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Sino-African Economic Relations to Be Promoted: Official

Sino-African economic and trade relations will be promoted to a higher level due to Chinese President Hu Jintao's upcoming visit to Africa, a senior Chinese trade official said Friday.


Yu Guangzhou, deputy minister of commerce, said at an exclusive interview with Xinhua that China in the new year will carry out economic and trade cooperation with African countries under the principles of equality and mutual benefit, taking diverse forms, emphasizing concrete results and achieving common development.


"China will seek overall cooperation with African countries and sub-regional organizations in such key fields as trade, investment, infrastructure construction, natural resources and energy development, human resources development and agriculture," Yu said.



Trade between China and Africa increased rapidly over the last several years. Chinese customs figures show that Sino-African trade volume from January to November of 2003 amounted to US$16.64 billion, up 48.4 percent from the same period a year ago.


The vice minister attributed the rise to China's expanded exports of electronic products, machinery and high-tech products to Africa and China's surging imports of crude oil and other natural resources from Africa.


"The good momentum in Sino-African economic relations and trade was a result of the long-term friendly political relations, and the joint commitment to economic growth," Yu said. "In the years to come, we are firmly convinced that greater potential will be tapped in bilateral trade as both Chinese and African economies keep growing."


Africa has been a key region where China encourages its businesses to inject investment. So far, the Chinese government has set up 11 centers for investment and trade promotion in Africa, providing business information and consultation to local Chinese enterprises.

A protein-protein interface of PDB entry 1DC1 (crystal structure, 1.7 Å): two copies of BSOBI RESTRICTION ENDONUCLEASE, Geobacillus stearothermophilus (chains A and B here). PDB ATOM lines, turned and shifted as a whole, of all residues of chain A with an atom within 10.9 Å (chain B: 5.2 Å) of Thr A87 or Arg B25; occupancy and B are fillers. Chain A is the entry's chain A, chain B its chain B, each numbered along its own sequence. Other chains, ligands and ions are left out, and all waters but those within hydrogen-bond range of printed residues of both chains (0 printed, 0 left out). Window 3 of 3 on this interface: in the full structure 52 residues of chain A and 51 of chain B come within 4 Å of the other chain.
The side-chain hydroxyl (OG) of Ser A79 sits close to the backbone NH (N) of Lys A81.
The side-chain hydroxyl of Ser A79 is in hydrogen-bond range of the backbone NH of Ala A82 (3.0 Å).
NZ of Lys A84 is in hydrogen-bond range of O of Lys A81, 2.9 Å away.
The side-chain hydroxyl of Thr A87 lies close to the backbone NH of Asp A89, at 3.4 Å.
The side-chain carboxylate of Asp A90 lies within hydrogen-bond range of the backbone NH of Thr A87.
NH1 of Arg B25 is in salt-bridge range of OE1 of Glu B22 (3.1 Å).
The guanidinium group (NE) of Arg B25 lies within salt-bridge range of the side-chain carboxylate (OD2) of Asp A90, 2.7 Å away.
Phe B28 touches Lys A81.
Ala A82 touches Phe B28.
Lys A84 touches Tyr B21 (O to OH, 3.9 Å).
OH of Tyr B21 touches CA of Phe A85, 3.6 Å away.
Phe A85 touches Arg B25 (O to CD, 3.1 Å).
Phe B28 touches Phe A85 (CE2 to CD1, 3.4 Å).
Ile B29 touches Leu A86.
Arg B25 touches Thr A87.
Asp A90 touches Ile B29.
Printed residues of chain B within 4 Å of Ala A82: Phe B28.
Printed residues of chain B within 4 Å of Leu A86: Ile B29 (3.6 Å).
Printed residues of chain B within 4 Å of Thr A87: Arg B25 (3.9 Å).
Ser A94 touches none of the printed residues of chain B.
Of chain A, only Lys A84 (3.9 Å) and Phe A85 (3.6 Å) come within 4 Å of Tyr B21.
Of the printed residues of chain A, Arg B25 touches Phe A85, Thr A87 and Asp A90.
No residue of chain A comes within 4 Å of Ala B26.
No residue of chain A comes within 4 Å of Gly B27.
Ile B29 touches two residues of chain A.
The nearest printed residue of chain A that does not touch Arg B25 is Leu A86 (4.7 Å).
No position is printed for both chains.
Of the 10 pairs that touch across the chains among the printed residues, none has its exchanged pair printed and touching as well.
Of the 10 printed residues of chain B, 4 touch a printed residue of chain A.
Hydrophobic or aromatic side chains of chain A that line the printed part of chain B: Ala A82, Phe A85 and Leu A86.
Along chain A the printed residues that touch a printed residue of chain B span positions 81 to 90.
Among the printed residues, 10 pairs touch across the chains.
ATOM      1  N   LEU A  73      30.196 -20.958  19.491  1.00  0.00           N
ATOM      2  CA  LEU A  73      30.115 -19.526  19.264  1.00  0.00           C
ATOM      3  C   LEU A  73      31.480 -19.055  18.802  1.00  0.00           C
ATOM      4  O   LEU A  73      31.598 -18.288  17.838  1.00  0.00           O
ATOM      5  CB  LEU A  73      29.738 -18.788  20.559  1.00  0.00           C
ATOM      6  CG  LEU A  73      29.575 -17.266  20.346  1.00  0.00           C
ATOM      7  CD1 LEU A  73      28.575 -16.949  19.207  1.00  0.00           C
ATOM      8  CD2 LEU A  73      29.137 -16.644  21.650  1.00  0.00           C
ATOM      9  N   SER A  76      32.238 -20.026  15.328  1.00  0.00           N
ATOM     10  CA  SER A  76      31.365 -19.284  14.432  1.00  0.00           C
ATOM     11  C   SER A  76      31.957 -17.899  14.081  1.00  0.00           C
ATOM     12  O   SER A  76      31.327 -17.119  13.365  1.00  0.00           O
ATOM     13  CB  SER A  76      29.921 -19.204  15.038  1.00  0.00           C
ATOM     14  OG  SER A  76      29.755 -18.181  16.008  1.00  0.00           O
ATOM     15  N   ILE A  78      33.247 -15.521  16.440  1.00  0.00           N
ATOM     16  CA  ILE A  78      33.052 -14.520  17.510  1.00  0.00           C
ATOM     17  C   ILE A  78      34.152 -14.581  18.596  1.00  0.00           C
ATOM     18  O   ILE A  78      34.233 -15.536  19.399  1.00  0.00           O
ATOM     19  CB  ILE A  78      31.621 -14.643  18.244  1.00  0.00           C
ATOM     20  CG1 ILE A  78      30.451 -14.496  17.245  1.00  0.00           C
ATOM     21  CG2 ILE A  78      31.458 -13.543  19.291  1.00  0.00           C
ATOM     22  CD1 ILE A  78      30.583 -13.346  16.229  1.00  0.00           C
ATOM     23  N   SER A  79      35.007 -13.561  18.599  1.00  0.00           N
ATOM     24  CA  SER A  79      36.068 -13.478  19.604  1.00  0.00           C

In addition, Yu said, the Chinese government has set up special funds, formulated the financial supporting policies and simplified relevant procedures to encourage entrepreneurs to invest abroad.


With the stabilization of overall political situation and the improvement of investment environment in Africa, Chinese businesses are becoming more and more interested in areas like resources exploration, infrastructure construction, telecommunications and pharmaceutical industry in Africa.


By the end of 2003, the number of Chinese enterprises in Africa with approval or registration by the Ministry of Commerce had totaled 638, with a contractual Chinese investment volume of US$925 million.


The investment has been made in such fields as trade, transportation, tourism, engineering, consultation services, mechanics, light industry, household electrical appliances, textile, and agriculture.


"Chinese investment in Africa has resulted in a win-win outcome for both China and Africa," Yu Guangzhou said. "While Chinese firms profited, they helped increase jobs and fueled local economic growth."


The vice-minister stressed that China's assistance to Africa will continue.


"China's assistance to Africa will not be affected by the increase of trade and investment," he said. "China will continue to provide friendly African countries with unconditional assistance within its capacity."


In the second ministerial-level conference of the China-Africa Cooperation Forum last month in Ethiopia, China pledged to help train about 10,000 African professionals in the next three years.


According to Yu Guangzhou, the training is aimed to boost African countries' capability of realizing independent and sustainable economic development.

(Xinhua News Agency January 23, 2004)

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